I grew up to man's estate, the plot against me thickened; the world seemed one great critic, who had nothing to do but to write articles upon beauty and vanity, and garde-a-vous young maidens. Mothers now began to gather together their daughters behind the folds of their gigot sleeves, whenever I made my appearance. The society of the young, I was debarred from, and none but the old and ugly were left me. Then—the scandalous reports that were circulated about my habits. One said, he or she (I forget which), had heard that I slept with my whiskers in curl papers, another that I was three hours and twenty-five minutes tying my cravat, and that I spoiled several dozen during the operation; another that I had been heard to say that I would make love to any ten women in one day, and make them promise to marry me the next; " he must be immoral, he is so handsome, and then the women do spoil those mer creatures so, when they are at all good-looking; for my part, I detest men:" that was Miss Juliana Scraggneck; and she certainly ought to have had good reason for her detestation, for no one ever looked at me more than herself. The worst of all this was, that the pretty creatures themselves believed all that was told them—" this was the unkindest cut of all." I could have borne all the criticisms and espionage of the antiquated Hecates, and gloried in the idea of revenging myself, by making a conquest of some blooming young creature but this was denied me; I was the object of universal fear. Elder sisters would tell their younger sisters to "keep close," to them, when I entered a room, and would acquire a reputation for courage by venturing to answer my questions. I was peeped at over fans, and viewed through door chinks. I was treated, in fact, as a monster. I verily believe, to have been seen alone with me, would have ruined a girl's reputation; however, they gave me but little chance.

I grew melancholy, misanthropic; I likened myself to the wandering jew, to the last man—life is a burthen to them, beauty to me. I lost my spirits and forsook society,—more libels. "Ah, I knew it would come to this; I said he would repent of his sins at last; well, let him be miserable, it may be some consolation to the many whose hearts he has broken." This was said of me—of me, who nevei would have dreamed that women had any hearts at all, or if they had, I might have supposed them made of adamant, so little were they ever softened by words or deeds of mine. Have they any hearts? the tigresses. But it was plain that whatever plan I might choose to adopt, I should be subject to the like attacks. It was the fable of the miller and his donkey; nothing would please: but, alas! the likeness reaches no farther,—the miller sold his donkey, my beauty could not be sold.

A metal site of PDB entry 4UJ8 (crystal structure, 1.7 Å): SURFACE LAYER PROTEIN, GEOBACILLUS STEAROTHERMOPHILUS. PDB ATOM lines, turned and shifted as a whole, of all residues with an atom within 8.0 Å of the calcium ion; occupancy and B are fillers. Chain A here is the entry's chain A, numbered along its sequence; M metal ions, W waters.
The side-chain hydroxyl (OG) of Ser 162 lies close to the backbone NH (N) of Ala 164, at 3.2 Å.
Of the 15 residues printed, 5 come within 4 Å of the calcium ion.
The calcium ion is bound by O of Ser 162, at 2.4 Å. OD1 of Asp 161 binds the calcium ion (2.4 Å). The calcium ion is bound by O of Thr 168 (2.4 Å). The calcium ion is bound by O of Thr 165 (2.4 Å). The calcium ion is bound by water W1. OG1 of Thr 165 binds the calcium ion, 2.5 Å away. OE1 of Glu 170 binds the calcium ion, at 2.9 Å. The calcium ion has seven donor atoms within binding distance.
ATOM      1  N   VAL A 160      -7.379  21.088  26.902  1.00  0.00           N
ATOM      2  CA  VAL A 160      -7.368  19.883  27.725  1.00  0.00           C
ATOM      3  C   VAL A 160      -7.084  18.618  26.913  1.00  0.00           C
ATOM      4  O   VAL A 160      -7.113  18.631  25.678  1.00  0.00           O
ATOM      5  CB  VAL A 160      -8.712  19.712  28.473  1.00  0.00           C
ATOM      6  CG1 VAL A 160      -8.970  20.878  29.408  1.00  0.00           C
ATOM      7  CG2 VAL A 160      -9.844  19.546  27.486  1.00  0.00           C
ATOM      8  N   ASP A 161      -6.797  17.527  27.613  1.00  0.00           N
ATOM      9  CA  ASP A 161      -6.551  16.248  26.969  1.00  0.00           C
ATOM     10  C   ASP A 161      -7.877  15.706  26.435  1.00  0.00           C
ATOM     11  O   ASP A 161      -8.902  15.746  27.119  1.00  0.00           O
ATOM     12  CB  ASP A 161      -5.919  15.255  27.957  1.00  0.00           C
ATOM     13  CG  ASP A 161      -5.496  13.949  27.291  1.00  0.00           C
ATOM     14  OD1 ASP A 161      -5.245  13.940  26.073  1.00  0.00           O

My friend George Singleton married. Now, thought I, there is a retreat for me, in his domestic circle, there I may be happy; my friend will make one woman reasonable; she will admit me, perhaps even she will induce others of her sex to take pity on me. Vain hopes, foolish anticipations! The very first visit 1 paid them, George looked uneasy, shifted his chair, made signs to his wife (1 saw it all, miserable wretch that I am, suffering has made my senses acute), till at last his wife quitted the presence, under the plea of a violent head-ache (I never saw a woman look better in my life), while he was so confoundedly civil, that I made my retreat, as soon as possible. I saw it all, but it was too good a chance to be given up. I called again—the dose was repeated, and the eternal head-ache again sent her off. 1 reproached him with want of confidence, and he replied with the most provoking candour, "why, my dear fellow, I really am as proud of your acquaintance as ever, but you see I am married, and you are aware that you—you—" he began to stammer, but I cut him short, what was the good of listening to what I knew beforehand; he was afraid to trust me with his wife.

« AnteriorContinuar »